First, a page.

Eye tracking has also been used for years in various types of human factor studies within the aviation sector, and there has been an increase in the demand within this sector. Analysis of the scan pattern during the vetting process when looking for new pilots is often done on a smaller desktop simulator, potentially leading to great cost savings by helping select the right candidates for flight training. Head and eye tracking can help analyze the movement and rotation of a pilot’s head, eyelids, and pupil size measurements, providing insights into the condition of the pilot.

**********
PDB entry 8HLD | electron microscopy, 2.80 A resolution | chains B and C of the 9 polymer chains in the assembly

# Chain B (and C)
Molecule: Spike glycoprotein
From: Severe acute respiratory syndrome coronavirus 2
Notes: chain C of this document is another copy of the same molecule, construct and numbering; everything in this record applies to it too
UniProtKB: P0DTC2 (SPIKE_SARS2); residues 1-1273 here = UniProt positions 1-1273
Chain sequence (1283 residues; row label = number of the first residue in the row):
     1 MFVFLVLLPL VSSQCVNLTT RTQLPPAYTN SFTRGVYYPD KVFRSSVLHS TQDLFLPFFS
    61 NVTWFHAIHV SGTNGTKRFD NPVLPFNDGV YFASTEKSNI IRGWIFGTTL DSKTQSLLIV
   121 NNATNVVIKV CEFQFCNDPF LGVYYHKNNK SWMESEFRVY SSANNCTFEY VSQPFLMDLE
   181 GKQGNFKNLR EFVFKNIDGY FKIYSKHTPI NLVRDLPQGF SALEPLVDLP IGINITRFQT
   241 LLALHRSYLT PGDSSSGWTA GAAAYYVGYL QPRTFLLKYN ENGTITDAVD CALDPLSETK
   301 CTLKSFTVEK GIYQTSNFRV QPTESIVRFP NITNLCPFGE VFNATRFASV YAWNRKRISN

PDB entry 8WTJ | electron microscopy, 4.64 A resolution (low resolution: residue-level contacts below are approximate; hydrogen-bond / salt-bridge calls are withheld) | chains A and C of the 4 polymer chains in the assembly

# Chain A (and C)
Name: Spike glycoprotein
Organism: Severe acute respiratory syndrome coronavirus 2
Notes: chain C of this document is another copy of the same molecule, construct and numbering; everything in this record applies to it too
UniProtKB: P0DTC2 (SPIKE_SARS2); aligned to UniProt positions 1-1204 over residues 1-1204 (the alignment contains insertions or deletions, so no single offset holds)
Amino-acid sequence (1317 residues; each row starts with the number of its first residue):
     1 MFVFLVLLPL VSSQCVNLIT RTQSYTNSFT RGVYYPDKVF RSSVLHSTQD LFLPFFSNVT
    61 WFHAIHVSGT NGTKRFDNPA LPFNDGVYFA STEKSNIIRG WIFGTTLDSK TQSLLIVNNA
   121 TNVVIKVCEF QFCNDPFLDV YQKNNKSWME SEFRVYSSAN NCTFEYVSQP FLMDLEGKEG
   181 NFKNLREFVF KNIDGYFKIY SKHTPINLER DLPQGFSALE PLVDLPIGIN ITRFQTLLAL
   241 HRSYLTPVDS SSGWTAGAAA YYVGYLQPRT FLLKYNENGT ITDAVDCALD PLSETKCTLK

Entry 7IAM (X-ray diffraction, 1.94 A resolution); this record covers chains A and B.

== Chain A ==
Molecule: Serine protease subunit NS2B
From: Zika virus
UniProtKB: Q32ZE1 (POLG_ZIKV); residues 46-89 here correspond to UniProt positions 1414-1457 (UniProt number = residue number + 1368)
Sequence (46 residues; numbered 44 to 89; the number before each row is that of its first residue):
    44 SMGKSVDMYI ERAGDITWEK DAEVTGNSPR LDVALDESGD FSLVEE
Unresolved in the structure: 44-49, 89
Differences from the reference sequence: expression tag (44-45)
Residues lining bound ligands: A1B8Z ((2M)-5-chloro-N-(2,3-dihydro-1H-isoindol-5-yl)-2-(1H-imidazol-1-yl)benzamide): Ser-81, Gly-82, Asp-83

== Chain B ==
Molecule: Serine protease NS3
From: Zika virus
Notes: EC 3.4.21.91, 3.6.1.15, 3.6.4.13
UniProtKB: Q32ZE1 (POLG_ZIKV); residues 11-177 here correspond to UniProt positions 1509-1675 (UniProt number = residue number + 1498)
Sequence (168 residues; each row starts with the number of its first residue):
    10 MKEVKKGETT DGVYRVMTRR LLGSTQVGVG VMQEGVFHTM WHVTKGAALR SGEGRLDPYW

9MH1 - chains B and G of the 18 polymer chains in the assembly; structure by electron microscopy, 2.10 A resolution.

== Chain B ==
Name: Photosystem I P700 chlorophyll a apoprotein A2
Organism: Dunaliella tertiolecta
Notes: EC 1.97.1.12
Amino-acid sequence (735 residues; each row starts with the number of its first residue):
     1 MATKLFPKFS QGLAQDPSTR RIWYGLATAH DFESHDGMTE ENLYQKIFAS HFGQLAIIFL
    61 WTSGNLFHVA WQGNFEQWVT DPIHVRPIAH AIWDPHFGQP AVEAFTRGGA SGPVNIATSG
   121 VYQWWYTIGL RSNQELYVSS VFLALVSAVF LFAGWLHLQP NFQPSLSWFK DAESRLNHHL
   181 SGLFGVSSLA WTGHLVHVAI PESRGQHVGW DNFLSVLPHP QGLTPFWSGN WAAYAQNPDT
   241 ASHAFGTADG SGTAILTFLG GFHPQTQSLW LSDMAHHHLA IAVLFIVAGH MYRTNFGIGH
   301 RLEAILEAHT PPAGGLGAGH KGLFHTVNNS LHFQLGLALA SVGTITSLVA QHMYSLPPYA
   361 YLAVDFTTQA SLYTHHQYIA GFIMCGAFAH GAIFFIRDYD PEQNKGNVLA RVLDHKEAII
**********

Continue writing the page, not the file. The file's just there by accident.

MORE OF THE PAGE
Eye tracking technology for pilot monitoring systems, similar to Driver Monitoring Systems in the automotive industry, is being evaluated by industry players for the type of data it can provide, how it can be used, and how reliable it is.
In this eBook, we’ll dive in to explore the unique features of eye tracking that make the use of this technology successful in several aviation use cases and how its flexibility allows us to take a unique approach to each individual case. Download our eBook to learn everything about the remote method of eye tracking, particularly with a multi-camera approach, and to get answers about its successful use in aviation research, pilot training, and cockpit design.